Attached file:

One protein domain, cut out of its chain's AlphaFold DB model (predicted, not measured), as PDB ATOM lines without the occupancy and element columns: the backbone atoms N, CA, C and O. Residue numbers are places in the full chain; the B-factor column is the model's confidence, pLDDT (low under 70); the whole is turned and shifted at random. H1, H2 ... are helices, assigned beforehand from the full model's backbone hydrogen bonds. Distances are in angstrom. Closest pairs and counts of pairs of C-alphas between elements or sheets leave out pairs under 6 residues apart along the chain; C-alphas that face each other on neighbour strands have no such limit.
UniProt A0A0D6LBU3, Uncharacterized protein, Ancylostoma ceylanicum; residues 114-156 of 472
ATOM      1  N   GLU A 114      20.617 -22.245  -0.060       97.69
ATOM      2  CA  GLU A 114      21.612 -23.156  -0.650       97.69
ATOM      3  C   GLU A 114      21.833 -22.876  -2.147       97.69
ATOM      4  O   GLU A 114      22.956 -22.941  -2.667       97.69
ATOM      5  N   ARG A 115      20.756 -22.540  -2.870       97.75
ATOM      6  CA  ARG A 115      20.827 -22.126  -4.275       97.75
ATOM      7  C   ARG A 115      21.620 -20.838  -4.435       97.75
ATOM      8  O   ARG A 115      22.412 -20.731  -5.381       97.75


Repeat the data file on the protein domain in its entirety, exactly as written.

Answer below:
One protein domain, cut out of its chain's AlphaFold DB model (predicted, not measured), as PDB ATOM lines without the occupancy and element columns: the backbone atoms N, CA, C and O. Residue numbers are places in the full chain; the B-factor column is the model's confidence, pLDDT (low under 70); the whole is turned and shifted at random. H1, H2 ... are helices, assigned beforehand from the full model's backbone hydrogen bonds. Distances are in angstrom. Closest pairs and counts of pairs of C-alphas between elements or sheets leave out pairs under 6 residues apart along the chain; C-alphas that face each other on neighbour strands have no such limit.
UniProt A0A0D6LBU3, Uncharacterized protein, Ancylostoma ceylanicum; residues 114-156 of 472
ATOM      1  N   GLU A 114      20.617 -22.245  -0.060       97.69
ATOM      2  CA  GLU A 114      21.612 -23.156  -0.650       97.69
ATOM      3  C   GLU A 114      21.833 -22.876  -2.147       97.69
ATOM      4  O   GLU A 114      22.956 -22.941  -2.667       97.69
ATOM      5  N   ARG A 115      20.756 -22.540  -2.870       97.75
ATOM      6  CA  ARG A 115      20.827 -22.126  -4.275       97.75
ATOM      7  C   ARG A 115      21.620 -20.838  -4.435       97.75
ATOM      8  O   ARG A 115      22.412 -20.731  -5.381       97.75